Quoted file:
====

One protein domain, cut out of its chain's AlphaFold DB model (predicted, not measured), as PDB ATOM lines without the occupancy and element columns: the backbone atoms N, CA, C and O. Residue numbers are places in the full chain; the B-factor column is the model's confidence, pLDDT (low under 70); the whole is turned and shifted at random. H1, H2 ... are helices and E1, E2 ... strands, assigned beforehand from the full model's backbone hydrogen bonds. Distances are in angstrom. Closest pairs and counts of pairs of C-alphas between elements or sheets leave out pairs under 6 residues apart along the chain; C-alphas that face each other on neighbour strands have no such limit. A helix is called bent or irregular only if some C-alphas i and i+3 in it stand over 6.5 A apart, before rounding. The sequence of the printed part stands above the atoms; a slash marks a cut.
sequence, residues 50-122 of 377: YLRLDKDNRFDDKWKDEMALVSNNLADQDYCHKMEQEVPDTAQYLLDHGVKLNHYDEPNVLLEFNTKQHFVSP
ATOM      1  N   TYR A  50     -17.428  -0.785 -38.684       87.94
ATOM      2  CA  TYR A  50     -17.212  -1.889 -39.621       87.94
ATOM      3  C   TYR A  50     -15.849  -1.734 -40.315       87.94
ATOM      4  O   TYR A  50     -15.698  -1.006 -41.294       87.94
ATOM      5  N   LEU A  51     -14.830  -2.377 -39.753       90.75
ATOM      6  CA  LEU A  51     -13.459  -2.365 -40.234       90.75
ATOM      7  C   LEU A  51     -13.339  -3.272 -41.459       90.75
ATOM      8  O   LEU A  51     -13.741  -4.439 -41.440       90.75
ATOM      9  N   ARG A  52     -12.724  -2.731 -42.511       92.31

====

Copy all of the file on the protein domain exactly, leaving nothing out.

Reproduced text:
One protein domain, cut out of its chain's AlphaFold DB model (predicted, not measured), as PDB ATOM lines without the occupancy and element columns: the backbone atoms N, CA, C and O. Residue numbers are places in the full chain; the B-factor column is the model's confidence, pLDDT (low under 70); the whole is turned and shifted at random. H1, H2 ... are helices and E1, E2 ... strands, assigned beforehand from the full model's backbone hydrogen bonds. Distances are in angstrom. Closest pairs and counts of pairs of C-alphas between elements or sheets leave out pairs under 6 residues apart along the chain; C-alphas that face each other on neighbour strands have no such limit. A helix is called bent or irregular only if some C-alphas i and i+3 in it stand over 6.5 A apart, before rounding. The sequence of the printed part stands above the atoms; a slash marks a cut.
sequence, residues 50-122 of 377: YLRLDKDNRFDDKWKDEMALVSNNLADQDYCHKMEQEVPDTAQYLLDHGVKLNHYDEPNVLLEFNTKQHFVSP
ATOM      1  N   TYR A  50     -17.428  -0.785 -38.684       87.94
ATOM      2  CA  TYR A  50     -17.212  -1.889 -39.621       87.94
ATOM      3  C   TYR A  50     -15.849  -1.734 -40.315       87.94
ATOM      4  O   TYR A  50     -15.698  -1.006 -41.294       87.94
ATOM      5  N   LEU A  51     -14.830  -2.377 -39.753       90.75
ATOM      6  CA  LEU A  51     -13.459  -2.365 -40.234       90.75
ATOM      7  C   LEU A  51     -13.339  -3.272 -41.459       90.75
ATOM      8  O   LEU A  51     -13.741  -4.439 -41.440       90.75
ATOM      9  N   ARG A  52     -12.724  -2.731 -42.511       92.31